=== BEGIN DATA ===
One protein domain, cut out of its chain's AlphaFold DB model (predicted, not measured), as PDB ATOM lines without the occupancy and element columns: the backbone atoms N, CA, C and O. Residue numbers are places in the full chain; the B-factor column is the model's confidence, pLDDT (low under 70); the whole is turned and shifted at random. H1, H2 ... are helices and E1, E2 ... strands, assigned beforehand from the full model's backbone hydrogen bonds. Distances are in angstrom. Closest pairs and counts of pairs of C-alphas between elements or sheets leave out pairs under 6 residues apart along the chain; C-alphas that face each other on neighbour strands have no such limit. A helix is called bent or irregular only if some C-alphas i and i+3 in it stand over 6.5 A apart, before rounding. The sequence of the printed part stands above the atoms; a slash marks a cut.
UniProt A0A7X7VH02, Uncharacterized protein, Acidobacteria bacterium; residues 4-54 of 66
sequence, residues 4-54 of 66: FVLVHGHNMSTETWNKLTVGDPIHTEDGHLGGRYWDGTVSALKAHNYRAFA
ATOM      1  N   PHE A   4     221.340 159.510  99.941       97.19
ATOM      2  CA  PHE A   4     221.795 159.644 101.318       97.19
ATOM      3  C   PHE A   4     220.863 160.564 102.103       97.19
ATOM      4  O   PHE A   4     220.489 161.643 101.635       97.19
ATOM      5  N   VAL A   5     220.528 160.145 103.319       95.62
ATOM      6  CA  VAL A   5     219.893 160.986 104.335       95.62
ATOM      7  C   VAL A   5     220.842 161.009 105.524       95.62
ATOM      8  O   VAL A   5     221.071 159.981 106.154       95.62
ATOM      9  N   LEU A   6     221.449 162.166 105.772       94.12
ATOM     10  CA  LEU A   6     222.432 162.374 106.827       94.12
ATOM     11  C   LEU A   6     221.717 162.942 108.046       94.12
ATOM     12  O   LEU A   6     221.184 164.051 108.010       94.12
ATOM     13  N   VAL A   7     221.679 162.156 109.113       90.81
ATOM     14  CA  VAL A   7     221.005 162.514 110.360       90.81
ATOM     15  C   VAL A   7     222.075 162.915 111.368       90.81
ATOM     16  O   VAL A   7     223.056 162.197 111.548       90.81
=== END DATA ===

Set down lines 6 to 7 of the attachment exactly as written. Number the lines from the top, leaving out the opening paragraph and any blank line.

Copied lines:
ATOM      4  O   PHE A   4     220.489 161.643 101.635       97.19
ATOM      5  N   VAL A   5     220.528 160.145 103.319       95.62